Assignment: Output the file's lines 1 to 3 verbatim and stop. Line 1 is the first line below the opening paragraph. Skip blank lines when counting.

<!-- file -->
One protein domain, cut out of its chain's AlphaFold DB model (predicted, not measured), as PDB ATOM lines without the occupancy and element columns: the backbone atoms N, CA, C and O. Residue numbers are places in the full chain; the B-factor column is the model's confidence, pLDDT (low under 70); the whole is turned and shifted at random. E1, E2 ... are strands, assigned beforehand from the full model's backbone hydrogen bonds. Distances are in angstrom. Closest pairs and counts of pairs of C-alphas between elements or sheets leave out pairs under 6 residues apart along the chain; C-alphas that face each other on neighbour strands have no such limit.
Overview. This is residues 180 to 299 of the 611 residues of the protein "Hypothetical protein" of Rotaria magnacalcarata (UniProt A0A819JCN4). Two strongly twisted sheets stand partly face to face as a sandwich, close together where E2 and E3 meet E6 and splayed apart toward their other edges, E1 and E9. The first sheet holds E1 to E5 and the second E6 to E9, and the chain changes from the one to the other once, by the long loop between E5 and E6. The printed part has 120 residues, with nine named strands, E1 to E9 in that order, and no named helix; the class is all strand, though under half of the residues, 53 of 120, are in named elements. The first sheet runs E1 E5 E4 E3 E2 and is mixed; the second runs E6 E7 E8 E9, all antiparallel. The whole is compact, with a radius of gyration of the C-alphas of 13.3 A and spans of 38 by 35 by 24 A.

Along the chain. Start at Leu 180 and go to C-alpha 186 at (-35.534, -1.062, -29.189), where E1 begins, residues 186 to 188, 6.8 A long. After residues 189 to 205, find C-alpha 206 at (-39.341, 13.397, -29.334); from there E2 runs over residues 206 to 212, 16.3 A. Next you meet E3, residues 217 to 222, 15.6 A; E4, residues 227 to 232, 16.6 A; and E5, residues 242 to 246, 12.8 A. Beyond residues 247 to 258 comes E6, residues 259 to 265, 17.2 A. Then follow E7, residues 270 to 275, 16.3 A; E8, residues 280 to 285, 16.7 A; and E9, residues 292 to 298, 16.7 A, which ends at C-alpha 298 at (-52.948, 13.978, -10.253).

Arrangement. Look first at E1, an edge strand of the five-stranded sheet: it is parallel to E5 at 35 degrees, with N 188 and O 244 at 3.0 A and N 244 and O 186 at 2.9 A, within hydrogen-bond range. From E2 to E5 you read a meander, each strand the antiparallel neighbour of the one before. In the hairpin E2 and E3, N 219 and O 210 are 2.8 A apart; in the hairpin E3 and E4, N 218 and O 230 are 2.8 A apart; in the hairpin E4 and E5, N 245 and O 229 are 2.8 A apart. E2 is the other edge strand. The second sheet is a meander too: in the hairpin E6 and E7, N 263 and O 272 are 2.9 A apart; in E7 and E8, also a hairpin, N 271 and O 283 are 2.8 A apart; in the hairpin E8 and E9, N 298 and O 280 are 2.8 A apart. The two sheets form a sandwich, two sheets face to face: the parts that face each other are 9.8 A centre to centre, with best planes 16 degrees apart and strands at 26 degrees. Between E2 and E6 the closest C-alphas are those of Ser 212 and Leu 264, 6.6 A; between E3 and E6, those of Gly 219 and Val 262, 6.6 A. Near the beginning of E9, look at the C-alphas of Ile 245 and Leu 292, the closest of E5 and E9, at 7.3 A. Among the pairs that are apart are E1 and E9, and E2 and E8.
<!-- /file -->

Overview. This is residues 180 to 299 of the 611 residues of the protein "Hypothetical protein" of Rotaria magnacalcarata (UniProt A0A819JCN4). Two strongly twisted sheets stand partly face to face as a sandwich, close together where E2 and E3 meet E6 and splayed apart toward their other edges, E1 and E9. The first sheet holds E1 to E5 and the second E6 to E9, and the chain changes from the one to the other once, by the long loop between E5 and E6. The printed part has 120 residues, with nine named strands, E1 to E9 in that order, and no named helix; the class is all strand, though under half of the residues, 53 of 120, are in named elements. The first sheet runs E1 E5 E4 E3 E2 and is mixed; the second runs E6 E7 E8 E9, all antiparallel. The whole is compact, with a radius of gyration of the C-alphas of 13.3 A and spans of 38 by 35 by 24 A.

Along the chain. Start at Leu 180 and go to C-alpha 186 at (-35.534, -1.062, -29.189), where E1 begins, residues 186 to 188, 6.8 A long. After residues 189 to 205, find C-alpha 206 at (-39.341, 13.397, -29.334); from there E2 runs over residues 206 to 212, 16.3 A. Next you meet E3, residues 217 to 222, 15.6 A; E4, residues 227 to 232, 16.6 A; and E5, residues 242 to 246, 12.8 A. Beyond residues 247 to 258 comes E6, residues 259 to 265, 17.2 A. Then follow E7, residues 270 to 275, 16.3 A; E8, residues 280 to 285, 16.7 A; and E9, residues 292 to 298, 16.7 A, which ends at C-alpha 298 at (-52.948, 13.978, -10.253).

Arrangement. Look first at E1, an edge strand of the five-stranded sheet: it is parallel to E5 at 35 degrees, with N 188 and O 244 at 3.0 A and N 244 and O 186 at 2.9 A, within hydrogen-bond range. From E2 to E5 you read a meander, each strand the antiparallel neighbour of the one before. In the hairpin E2 and E3, N 219 and O 210 are 2.8 A apart; in the hairpin E3 and E4, N 218 and O 230 are 2.8 A apart; in the hairpin E4 and E5, N 245 and O 229 are 2.8 A apart. E2 is the other edge strand. The second sheet is a meander too: in the hairpin E6 and E7, N 263 and O 272 are 2.9 A apart; in E7 and E8, also a hairpin, N 271 and O 283 are 2.8 A apart; in the hairpin E8 and E9, N 298 and O 280 are 2.8 A apart. The two sheets form a sandwich, two sheets face to face: the parts that face each other are 9.8 A centre to centre, with best planes 16 degrees apart and strands at 26 degrees. Between E2 and E6 the closest C-alphas are those of Ser 212 and Leu 264, 6.6 A; between E3 and E6, those of Gly 219 and Val 262, 6.6 A. Near the beginning of E9, look at the C-alphas of Ile 245 and Leu 292, the closest of E5 and E9, at 7.3 A. Among the pairs that are apart are E1 and E9, and E2 and E8.